But there were a couple of other benefits this time. The first one was taking a side trip into downtown to drop off a copy of Dirty Shirt: A Boundary Waters Memoir at Subtext Books. They not only purchased a copy, but the owner mentioned that if it sold, she would order more copies through Ingram, a large distributor. Furthermore, it turns out she lived in Milwaukee for a time, so we had a bit in common outside of books. She told me she might be interested in having me do a reading there in the fall of 2016. So, in all it was a side trip I was glad I took.
The other benefit was I had a few hours to kill before Sarah was done with her test. I took advantage of it to drive into the old neighborhood where I grew up, then park and walk around a bit. I am such a nostalgic geek, but part of the reason I was doing this was in the name of book research for my next memoir.
I started by taking a roundabout way there which included going past the Selby-Dale intersection. This is the area where my father was killed. I cruised it for nothing more than morbid curiosity. It's weird the effect a place can have on a person's psyche. Of course it is wildly different than how it was in 1967 or even in the seventies when I passed through it several times. Wikipedia even says that in the sixties and seventies had some of the worst housing and crime in St. Paul. It was good to see the area in a state of healthy recovery.
Then I went past my step family's house on Portland. This was after I discovered that that block of Portland Avenue is one way. That's new. For all I know it's been that way for 20 years.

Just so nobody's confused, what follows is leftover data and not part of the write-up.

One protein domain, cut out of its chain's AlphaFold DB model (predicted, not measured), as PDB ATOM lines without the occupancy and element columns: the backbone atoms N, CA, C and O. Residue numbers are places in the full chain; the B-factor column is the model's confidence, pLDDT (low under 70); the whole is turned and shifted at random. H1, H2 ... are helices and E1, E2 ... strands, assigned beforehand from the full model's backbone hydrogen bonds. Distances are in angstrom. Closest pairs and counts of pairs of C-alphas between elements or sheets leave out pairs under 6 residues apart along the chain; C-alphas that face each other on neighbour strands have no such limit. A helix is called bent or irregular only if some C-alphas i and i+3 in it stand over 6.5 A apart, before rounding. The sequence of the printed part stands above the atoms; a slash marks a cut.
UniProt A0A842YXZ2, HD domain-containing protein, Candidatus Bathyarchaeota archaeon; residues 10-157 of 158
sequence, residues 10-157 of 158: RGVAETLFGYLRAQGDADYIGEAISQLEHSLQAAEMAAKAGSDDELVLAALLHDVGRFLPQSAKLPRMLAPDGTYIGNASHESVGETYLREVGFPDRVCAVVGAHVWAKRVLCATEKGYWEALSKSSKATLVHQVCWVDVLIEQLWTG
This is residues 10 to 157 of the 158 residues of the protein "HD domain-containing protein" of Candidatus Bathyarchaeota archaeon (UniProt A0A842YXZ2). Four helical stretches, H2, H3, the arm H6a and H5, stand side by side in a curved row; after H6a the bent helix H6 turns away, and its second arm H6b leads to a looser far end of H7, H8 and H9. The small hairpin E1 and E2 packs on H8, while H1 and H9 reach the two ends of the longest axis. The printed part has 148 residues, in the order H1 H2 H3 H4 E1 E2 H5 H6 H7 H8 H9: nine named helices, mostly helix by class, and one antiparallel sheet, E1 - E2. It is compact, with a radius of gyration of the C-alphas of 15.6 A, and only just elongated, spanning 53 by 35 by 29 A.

Anyway my step family grew up in this house and after they all moved out, the eldest daughter bought it and kept it in the family. A great old house.
|St. Luke's as seen from Lex-Portland|
On the way to my house I drove down Summit Avenue, past the mansion of my high school friend Peter, which holds a ton of memories for me - mostly of just "hanging out" shooting hoops and killing time as a teenager. When Ben says he's going to "hang out at his friend Van's house," I totally get that. That was Pete's house.
After passing my old grade school, St. Lukes, I passed the Greek Orthodox church, the focus of an entire chapter in the forthcoming memoir. I parked near my old house on Portland. The new owners are in the midst of a major renovation of the porch and front yard, so I barely recognized the place. If I was looking for inspiration, it was clear I had to look to the second story, because the porch I grew up on is long gone. It was an unpleasant reminder that you can't go back.
|1121 Portland then and now.|
Then I strolled up the block and just waxed nostalgic. The sidewalk I walked on was the same on which I was pulled in a wagon behind a bike in a stunt that ended badly. Past the Naughton's house whose walk I used to shove. Ms. Naughton was so old it took her 5 minutes to get to the door every time I rang. She was sweet as could be and paid me richly.
On past the Koenig's and Wrens' houses both families had eight kids I believe. Among many other kids, one or two of them would attend of our backyard Muscular Dystrophy Association carnivals.
On the next block, I snapped a photo of my friend Pat's old house. His father died when we were in eighth grade, I believe, and suddenly I had a friend who I could relate to on a whole different level.
|My friend Pat's place|
I finished out the day with a trip up Summit Avenue and down Grand Avenue, both streets that get a good chunk of attention in the book.
So it was a really meditative, reflective walk for me. Therapeutic and yet unsettling.
The whole experience fueled my interest in finishing the memoir. Hopefully it'll be roughed out by year end. Looking farther than that is just messing with my hopes.